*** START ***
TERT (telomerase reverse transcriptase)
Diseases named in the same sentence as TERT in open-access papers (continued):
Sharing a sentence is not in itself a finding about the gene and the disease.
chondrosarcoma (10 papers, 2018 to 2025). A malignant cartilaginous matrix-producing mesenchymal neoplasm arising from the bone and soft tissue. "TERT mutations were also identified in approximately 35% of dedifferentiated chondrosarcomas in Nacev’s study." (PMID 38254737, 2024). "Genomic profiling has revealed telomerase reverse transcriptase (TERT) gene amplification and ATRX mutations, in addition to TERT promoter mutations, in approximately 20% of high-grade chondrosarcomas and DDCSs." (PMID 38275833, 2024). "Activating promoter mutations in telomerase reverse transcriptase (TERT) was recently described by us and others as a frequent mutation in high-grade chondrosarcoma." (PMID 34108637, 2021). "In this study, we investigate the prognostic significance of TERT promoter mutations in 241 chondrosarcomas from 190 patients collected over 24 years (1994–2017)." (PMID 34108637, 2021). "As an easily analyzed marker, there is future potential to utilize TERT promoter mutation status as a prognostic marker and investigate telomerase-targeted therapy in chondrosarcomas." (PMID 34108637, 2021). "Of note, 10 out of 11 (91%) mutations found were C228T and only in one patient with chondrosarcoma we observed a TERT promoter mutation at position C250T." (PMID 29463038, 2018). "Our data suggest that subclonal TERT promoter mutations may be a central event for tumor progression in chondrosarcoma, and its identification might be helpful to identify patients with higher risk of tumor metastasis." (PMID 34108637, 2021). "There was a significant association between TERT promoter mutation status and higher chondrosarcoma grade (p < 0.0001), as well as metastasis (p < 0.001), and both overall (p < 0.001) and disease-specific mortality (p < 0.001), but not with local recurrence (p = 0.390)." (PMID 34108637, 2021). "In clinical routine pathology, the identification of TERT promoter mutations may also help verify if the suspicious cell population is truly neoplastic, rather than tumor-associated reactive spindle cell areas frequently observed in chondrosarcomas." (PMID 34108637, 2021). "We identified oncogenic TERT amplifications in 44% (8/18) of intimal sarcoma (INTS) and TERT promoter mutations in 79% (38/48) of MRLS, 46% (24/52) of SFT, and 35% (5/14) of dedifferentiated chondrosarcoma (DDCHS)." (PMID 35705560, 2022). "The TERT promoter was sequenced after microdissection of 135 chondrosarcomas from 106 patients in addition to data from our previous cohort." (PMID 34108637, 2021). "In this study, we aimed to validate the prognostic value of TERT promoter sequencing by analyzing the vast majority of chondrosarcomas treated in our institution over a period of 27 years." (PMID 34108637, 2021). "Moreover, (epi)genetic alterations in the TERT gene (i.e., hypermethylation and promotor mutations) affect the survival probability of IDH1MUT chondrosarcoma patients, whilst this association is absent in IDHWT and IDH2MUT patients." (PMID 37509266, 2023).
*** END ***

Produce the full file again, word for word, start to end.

TERT (telomerase reverse transcriptase)
Diseases named in the same sentence as TERT in open-access papers (continued):
Sharing a sentence is not in itself a finding about the gene and the disease.
chondrosarcoma (10 papers, 2018 to 2025). A malignant cartilaginous matrix-producing mesenchymal neoplasm arising from the bone and soft tissue. "TERT mutations were also identified in approximately 35% of dedifferentiated chondrosarcomas in Nacev’s study." (PMID 38254737, 2024). "Genomic profiling has revealed telomerase reverse transcriptase (TERT) gene amplification and ATRX mutations, in addition to TERT promoter mutations, in approximately 20% of high-grade chondrosarcomas and DDCSs." (PMID 38275833, 2024). "Activating promoter mutations in telomerase reverse transcriptase (TERT) was recently described by us and others as a frequent mutation in high-grade chondrosarcoma." (PMID 34108637, 2021). "In this study, we investigate the prognostic significance of TERT promoter mutations in 241 chondrosarcomas from 190 patients collected over 24 years (1994–2017)." (PMID 34108637, 2021). "As an easily analyzed marker, there is future potential to utilize TERT promoter mutation status as a prognostic marker and investigate telomerase-targeted therapy in chondrosarcomas." (PMID 34108637, 2021). "Of note, 10 out of 11 (91%) mutations found were C228T and only in one patient with chondrosarcoma we observed a TERT promoter mutation at position C250T." (PMID 29463038, 2018). "Our data suggest that subclonal TERT promoter mutations may be a central event for tumor progression in chondrosarcoma, and its identification might be helpful to identify patients with higher risk of tumor metastasis." (PMID 34108637, 2021). "There was a significant association between TERT promoter mutation status and higher chondrosarcoma grade (p < 0.0001), as well as metastasis (p < 0.001), and both overall (p < 0.001) and disease-specific mortality (p < 0.001), but not with local recurrence (p = 0.390)." (PMID 34108637, 2021). "In clinical routine pathology, the identification of TERT promoter mutations may also help verify if the suspicious cell population is truly neoplastic, rather than tumor-associated reactive spindle cell areas frequently observed in chondrosarcomas." (PMID 34108637, 2021). "We identified oncogenic TERT amplifications in 44% (8/18) of intimal sarcoma (INTS) and TERT promoter mutations in 79% (38/48) of MRLS, 46% (24/52) of SFT, and 35% (5/14) of dedifferentiated chondrosarcoma (DDCHS)." (PMID 35705560, 2022). "The TERT promoter was sequenced after microdissection of 135 chondrosarcomas from 106 patients in addition to data from our previous cohort." (PMID 34108637, 2021). "In this study, we aimed to validate the prognostic value of TERT promoter sequencing by analyzing the vast majority of chondrosarcomas treated in our institution over a period of 27 years." (PMID 34108637, 2021). "Moreover, (epi)genetic alterations in the TERT gene (i.e., hypermethylation and promotor mutations) affect the survival probability of IDH1MUT chondrosarcoma patients, whilst this association is absent in IDHWT and IDH2MUT patients." (PMID 37509266, 2023).